Metka Kavčič: Odmik / Breakaway
14. 6. – 12. 7. 2019
ACE KIBLA / KiBela, Ulica Kneza Koclja 9, Maribor

Metka Kavčič is well known for her unique industrial sculpting style that instills a softness of forms and visually reincarnates rough, raw materials like bronze or metal into seemingly fragile sculptures, soft as fabric, or transparent as lace. At the KiBela Gallery in Maribor, the artist is presented with a project in which the visitors are taken from their urban homes into the nearby forest, into nature, and into the world, by means of a visual-sonic narrative. The exhibition is a commentary on the challenging forms of modern living environments that are routinely saturated with aggressive, unnatural sounds, and a breakaway from them requires an escape into rural areas, which are to provide the individual, if that’s at all possible in today’s world, with tranquility and relaxation.

The apple doesn’t fall far from the tree: Metka Kavčič’s creativity had been passed onto her and instilled in her by her father Maks. Already as a child, she would accompany him to his studio and later kept in touch with his circle of friends and acquaintances, many of whom were acclaimed artists or experts from various fi elds. Although formally trained as a painter, he loved music and theater as well, and was a great educator, who was always there for his students.

In this sense, still, Metka Kavčič’s entering the world of art is not to be taken for granted, in spite of her family’s history. It was only after her father had passed away unexpectedly that she began to miss that genuine artistic creative spirit, which she had so vividly experienced in her childhood, and later on it also became the main reason for her to decide to further her study at Ljubljana’s Academy of Fine Arts and Design (after graduating in Art Education in Maribor); unlike her father, she was formally trained a sculptor. Later on, she switched to restoration, and completed specialized studies in Conservation and Restoration at the Academy.

Today, Metka Kavčič is active in several genres/media, from drawing and painting to animation and idiosyncratic sculpting techniques. She sees art as a challenge: ‘confronting’ issues of form, using materials that are complex in themselves, and, on the other hand, placing that same, crude material into the space so as to render it soft and delicate.

Breakaway is a kind of a mise-en-scène, in which, apart from the adorning sculptures, the creation includes digital media, video animation, and sound. The range and selection of sound combined with the visual scenery, the series of photographs from the artist’s cycle of gardens and the tree(top)s cut out of metal, place the visitor into an elaborate artifi cial environment, into a kind of an omni-virtual experience of nature.

The basis of the organized structure of this sculpting novelty is the sound, which “supports” the animation. The in situ installation is orchestrated by a sound narrative, recorded as the artist’s everyday pilgrimage from her apartment to the studio, and then to the fi nal stop, an idealized forest. Metka Kavčič’s world is a colorful and vigorous one; we hear the strict sound of the strut against the asphalt accompanied by traffi c noises, then moving to a sandy surface and fi nally to the forest fl oor, with the aggressive pitch of the city replaced by the soothing sounds of bumblebees, chickens, roosters, dogs, birds, deer, and water.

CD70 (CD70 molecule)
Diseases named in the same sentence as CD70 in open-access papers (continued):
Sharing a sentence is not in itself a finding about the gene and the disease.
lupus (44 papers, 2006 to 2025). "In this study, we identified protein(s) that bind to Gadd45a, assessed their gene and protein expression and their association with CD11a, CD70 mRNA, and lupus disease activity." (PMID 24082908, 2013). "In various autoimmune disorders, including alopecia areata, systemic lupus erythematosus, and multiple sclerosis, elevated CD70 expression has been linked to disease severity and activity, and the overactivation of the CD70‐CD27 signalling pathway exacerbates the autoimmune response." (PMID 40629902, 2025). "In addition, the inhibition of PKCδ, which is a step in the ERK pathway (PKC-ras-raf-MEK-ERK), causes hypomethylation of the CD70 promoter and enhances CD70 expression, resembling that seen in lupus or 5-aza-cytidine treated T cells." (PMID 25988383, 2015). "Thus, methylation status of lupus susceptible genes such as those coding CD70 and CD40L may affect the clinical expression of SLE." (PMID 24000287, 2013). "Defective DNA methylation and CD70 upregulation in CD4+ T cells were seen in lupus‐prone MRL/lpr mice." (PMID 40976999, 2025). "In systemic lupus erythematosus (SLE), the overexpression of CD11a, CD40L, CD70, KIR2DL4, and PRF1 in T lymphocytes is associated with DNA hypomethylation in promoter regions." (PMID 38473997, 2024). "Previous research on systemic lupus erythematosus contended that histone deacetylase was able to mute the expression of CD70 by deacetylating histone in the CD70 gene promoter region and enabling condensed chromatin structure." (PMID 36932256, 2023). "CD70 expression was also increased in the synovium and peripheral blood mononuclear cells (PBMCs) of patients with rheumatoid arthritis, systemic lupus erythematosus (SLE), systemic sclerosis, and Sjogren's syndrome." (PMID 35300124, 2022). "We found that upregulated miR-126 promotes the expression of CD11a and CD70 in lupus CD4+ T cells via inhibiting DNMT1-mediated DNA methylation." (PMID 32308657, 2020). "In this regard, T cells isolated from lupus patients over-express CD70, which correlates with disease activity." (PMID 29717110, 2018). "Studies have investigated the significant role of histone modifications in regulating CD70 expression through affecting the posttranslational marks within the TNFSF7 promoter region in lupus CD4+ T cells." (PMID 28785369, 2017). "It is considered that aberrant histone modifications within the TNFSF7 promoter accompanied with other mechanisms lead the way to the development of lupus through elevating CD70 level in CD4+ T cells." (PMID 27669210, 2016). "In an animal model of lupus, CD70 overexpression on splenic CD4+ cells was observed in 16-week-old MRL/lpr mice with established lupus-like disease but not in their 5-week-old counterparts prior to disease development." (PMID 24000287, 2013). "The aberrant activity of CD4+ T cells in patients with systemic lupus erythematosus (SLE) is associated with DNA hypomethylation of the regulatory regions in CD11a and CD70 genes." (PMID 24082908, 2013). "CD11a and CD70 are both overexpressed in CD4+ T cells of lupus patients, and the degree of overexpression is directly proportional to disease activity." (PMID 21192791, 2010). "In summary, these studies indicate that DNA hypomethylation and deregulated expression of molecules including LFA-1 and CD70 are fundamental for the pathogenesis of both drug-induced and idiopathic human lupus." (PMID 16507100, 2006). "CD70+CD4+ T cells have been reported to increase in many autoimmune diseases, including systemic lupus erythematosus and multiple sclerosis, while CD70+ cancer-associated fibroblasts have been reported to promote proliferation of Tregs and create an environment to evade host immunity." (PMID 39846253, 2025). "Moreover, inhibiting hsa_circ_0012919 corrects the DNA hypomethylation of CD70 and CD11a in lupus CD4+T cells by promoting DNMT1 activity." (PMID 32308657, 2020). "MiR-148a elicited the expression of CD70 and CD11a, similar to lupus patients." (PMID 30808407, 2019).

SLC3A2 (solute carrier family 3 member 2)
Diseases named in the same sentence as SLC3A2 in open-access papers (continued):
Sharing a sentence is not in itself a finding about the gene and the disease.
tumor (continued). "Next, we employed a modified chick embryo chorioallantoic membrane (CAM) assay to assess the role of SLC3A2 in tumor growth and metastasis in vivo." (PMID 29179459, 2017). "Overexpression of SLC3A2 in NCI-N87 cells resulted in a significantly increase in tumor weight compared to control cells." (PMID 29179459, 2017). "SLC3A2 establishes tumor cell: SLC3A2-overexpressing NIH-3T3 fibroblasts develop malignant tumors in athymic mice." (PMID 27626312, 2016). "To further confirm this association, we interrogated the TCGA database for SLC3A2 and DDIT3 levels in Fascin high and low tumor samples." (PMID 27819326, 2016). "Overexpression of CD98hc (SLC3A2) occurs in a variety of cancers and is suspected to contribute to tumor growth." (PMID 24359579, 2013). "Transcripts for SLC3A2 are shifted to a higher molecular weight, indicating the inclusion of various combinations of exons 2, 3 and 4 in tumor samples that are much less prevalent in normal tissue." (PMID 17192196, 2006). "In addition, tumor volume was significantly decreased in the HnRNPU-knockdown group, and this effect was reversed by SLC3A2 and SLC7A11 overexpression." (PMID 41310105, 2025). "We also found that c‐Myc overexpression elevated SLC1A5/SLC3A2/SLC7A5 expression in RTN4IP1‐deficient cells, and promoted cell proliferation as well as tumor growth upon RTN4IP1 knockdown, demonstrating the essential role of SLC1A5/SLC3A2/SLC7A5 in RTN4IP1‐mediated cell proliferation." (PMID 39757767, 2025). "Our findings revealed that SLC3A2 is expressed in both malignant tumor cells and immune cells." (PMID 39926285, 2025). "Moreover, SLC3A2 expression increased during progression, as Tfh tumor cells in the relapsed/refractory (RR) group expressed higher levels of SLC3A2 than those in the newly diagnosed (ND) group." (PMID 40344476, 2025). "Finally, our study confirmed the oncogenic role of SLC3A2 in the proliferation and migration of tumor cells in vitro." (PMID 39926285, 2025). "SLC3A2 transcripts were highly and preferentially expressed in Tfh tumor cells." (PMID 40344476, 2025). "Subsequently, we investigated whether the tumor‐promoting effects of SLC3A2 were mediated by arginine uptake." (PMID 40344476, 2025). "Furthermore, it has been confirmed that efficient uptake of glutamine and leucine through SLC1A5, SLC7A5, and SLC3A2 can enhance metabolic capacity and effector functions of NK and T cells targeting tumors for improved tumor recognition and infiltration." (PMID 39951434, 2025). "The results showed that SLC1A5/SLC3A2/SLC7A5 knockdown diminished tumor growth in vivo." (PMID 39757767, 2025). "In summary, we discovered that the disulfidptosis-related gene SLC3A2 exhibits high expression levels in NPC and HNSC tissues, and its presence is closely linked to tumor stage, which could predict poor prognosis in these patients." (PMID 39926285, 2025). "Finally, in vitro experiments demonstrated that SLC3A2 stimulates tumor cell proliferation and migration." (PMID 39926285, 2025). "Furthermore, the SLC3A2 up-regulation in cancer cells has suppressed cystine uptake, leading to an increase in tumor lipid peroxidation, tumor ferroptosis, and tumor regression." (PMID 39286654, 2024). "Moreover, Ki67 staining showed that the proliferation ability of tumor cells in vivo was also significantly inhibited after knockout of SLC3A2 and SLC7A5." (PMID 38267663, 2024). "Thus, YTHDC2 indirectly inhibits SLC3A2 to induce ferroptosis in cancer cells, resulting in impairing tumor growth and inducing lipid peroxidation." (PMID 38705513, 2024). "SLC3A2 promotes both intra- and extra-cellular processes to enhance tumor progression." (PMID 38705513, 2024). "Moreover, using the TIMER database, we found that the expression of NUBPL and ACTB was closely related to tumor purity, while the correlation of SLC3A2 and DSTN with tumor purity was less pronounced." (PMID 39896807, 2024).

The artist recorded the physical breakaway from an urban into a rural environment to call attention to the apathy and immunity of people to the (over)load of sounds in cities, to the sound bombardment, as this all-pervasive sound aggression could be called. The need to retreat to nature – and thereby to the much desired serenity – is becoming a social necessity, though at the same time the artist does not hide the fact that the artifi cial, man-made sounds, are impossible to avoid.

Metka Kavčič’s art is defi nitely dual in nature. On one hand, she fl irts with traditional sculpting ideas, inspired by introspective meditation, and on the other, she obviously uses entirely industrial techniques in search of challenges and a geniune contact not only with nature as such, but especially with the nature of man, the mythology of the modern world, which – as Nietzsche, the unfortunate one, had declared – returns eternally. Metka Kavčič knowingly steps into the fi eld of ‘positivist nihilism’, as the re-use of rough materials requires a unifi ed Kafkaesque metamorphosis of the standardized sculpting form, which, in her case, must fi rst lose its original purpose, in order to be able to take the contemplative, historically conditioned substance to synthesize the retroactivity of a contemporary mythology, which is driven only by fear, anxiety, and refusal of responsibility.

Freedom is not self-evident: Hegel’s mental torture can only bring us a step closer to comprehending freedom, but for as long as the mind searches for a moral imperative, which it has to produce in order to stay within the humanist discourse – so long beauty, eternity and religion mean nothing to the mind. They remain hollowed points of a beginning, which is not really a beginning.

This diff erence does not really exist, it is in fact a kind of Lacan’s lamella: a breakaway from reality, artfully produced and mediated in the form of general opinion, which serves as a distraction from examining that, which is supposed to be truly important. The lamella throws the individual into neutral: the engine is running, the wheels are not turning.

Metka Kavčič’s Breakaway thus becomes a disconnection: an escape from the hubbub of civil society, a retreat to solitude and – especially! – an explicit esoteric experience of silence, or at least quietude, which has virtually disappeared.
– Nina Jeza, Artists&Poor’